I am a new user of stan. I am trying to model the distribution of events counts which is right censored. The distribution is modeled as poisson where lamdba = np.exp(alpha+beta*t/100). When event count >= threshold one does not know the true value of count, only that it is >=threshold. The threshold is also variable.
I am using cmdstanpy to call method optimize 1000 times to get a distribution of the maximum posterior probability for alpha and beta.

alpha=np.log(10)
beta=np.log(5)
N_samples = 100
t = np.arange(N_samples)
lamdba = np.exp(alpha+beta*t/100)
alpha_hat=[]
beta_hat=[]
for it in range(0,1000):
count = np.random.poisson(lam=lamdba)
threshold = np.random.randint(10,50,N_samples)
# output s is right censored
count_observed = np.minimum(count, threshold)
sales_data = {
'N' : N_samples,
'y' : count_observed,
'inv' : threshold
}
fit = model.optimize(data=s_data,output_dir="optimize",show_console=False)
alpha_hat.append(fit.stan_variable("alpha"))
beta_hat.append(fit.stan_variable("beta"))

the stan model is

data {
int<lower=0> N;
array[N] int<lower=0> inv;
array[N] int<lower=0> y;
}
parameters {
real <lower=0> alpha;
real <lower=0> beta;
}
model {
for (n in 1:N) {
real lambda = exp(alpha+beta*(n-1)/100);
if (y[n] < inv[n]) {
// Uncensored data likelihood
y[n] ~ poisson(lambda);
} else {
// Censored data likelihood
target += poisson_lccdf(inv[n] | lambda);
}
}
}

With the model stated above a get unbiased distribution for alpha_hat-alpha and beta_hat-beta

A fraction of the estimates for alpha and beta have zero value. Why ?

Since the distribution is censored when y>= inv, and the ccdf is defined as probability Y > y, I though that the correct increment for the likelihood would be
target += poisson_lccdf(inv[n] | lambda) + poisson_lpmf(inv[n] | lambda);
The last term (poisson_lpmf) would cover the probability Y= inv
However this causes the distribution for beta to be biased

Not quite. The way you wrote it the first time is correct. An observation is either observed with a value in range (hence the Poisson likelihood) or its censored. If it’s censored at inv[n], then we only know that the value is greater than or equal to inv[n], which means we only want to include the CCDF.

The way you wrote it adds the likelihood for an observation of inv[n] as if there were no censoring, plus the censored effect.

Also, you can leave lambda on the log scale and write:

Bayesian posterior means will be unbiased estimates (that also minimize expected square error) if the data follows the model’s data generating process and the computation is working. You’re using posterior optimization, so that’s not going to give you unbiased estimates in general (for example, the maximum likelihood estimate for covariance is biased, which is why we divide by N - 1 to get an unbiased estimate and divide by N to get the MLE).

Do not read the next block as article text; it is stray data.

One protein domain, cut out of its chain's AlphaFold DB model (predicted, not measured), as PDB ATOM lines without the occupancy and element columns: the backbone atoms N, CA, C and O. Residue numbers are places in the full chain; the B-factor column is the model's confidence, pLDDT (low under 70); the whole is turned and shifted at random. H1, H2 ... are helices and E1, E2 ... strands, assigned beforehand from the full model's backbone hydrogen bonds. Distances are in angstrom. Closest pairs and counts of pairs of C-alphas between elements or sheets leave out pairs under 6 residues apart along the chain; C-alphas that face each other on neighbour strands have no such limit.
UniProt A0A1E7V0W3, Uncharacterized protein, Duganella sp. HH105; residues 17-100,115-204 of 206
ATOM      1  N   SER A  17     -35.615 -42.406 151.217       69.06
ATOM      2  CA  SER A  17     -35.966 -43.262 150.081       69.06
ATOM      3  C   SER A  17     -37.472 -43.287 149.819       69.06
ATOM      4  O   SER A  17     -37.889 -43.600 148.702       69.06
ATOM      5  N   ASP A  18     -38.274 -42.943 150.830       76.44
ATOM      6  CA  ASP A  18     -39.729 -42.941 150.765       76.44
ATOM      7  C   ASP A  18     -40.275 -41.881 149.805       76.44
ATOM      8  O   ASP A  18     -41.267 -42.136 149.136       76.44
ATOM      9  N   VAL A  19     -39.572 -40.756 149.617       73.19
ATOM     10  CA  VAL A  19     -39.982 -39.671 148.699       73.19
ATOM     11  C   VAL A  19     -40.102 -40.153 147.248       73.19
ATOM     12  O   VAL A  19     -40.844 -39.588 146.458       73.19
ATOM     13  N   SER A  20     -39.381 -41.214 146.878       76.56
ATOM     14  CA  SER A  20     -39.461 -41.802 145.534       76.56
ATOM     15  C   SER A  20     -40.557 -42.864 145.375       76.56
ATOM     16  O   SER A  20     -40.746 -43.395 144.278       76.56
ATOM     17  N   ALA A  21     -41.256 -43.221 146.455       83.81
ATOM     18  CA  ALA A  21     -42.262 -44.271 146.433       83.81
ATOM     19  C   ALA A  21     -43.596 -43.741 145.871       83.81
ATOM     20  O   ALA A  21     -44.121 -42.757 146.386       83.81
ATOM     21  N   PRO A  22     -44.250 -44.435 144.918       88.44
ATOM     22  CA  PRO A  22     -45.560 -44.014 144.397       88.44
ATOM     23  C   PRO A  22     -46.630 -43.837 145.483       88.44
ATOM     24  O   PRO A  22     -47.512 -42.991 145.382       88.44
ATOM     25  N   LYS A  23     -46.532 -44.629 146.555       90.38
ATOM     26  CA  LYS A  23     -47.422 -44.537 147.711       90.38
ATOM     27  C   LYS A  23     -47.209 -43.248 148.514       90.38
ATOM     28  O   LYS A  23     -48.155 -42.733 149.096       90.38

I was about to guess it’s zero-centered priors, but you don’t have that because for some reason you’re constraining your parameters to be positive. You probably don’t want the parameters to be constrained to be positive in that you have an exp() in the regression that will make sure that lambda is positive. if you keep alpha and beta positive, then you don’t even necessarily need the exp, though that’s the traditional “link function” to use for Poisson regression.

I doubt they’re actually 0 to arithmetic precision. But the issue is that if you have only positive covariates like you do here, then the slope and intercept of a regression can be highly correlated in that raising either one will give you the right answer for the other. Working through the non-linearity of the exp is also an issue.

The point is that you only need one or the other. If you observe a value that’s censored, all you know is that it’s greater than some value, so you only want to include the CCDF term. You don’t have the Y = inv case—that’s censored. The biggest uncensored value in your model is inv - 1.

Great! Hard boundary constraints can introduce this kind of bias vs. the unconstrained solution when probability mass piles up at the boundary (i.e., the boundary is consistent with the data given the model).

Not yet. We added some alternative parameterizations but didn’t complete them. The CDF algorithms are already a mess as they’re not implemented natively on the log scale, which is terrible for precision. But we don’t know how to write better ones. We wouldn’t have an lcdf implementation that’s more than just applying the exp() to the arg and calling our existing one.

On the other hand, we should probably take a look at cases like the Poisson, where the cdf function looks pretty simple (it’s a ratio of an incomplete gamma function and a gamma function for the factorial): Poisson distribution - Wikipedia

I don’t know if there’s a good implementation of the incomplete gamma function with the argument on the log scale. The water gets deep quickly: Incomplete gamma function - Wikipedia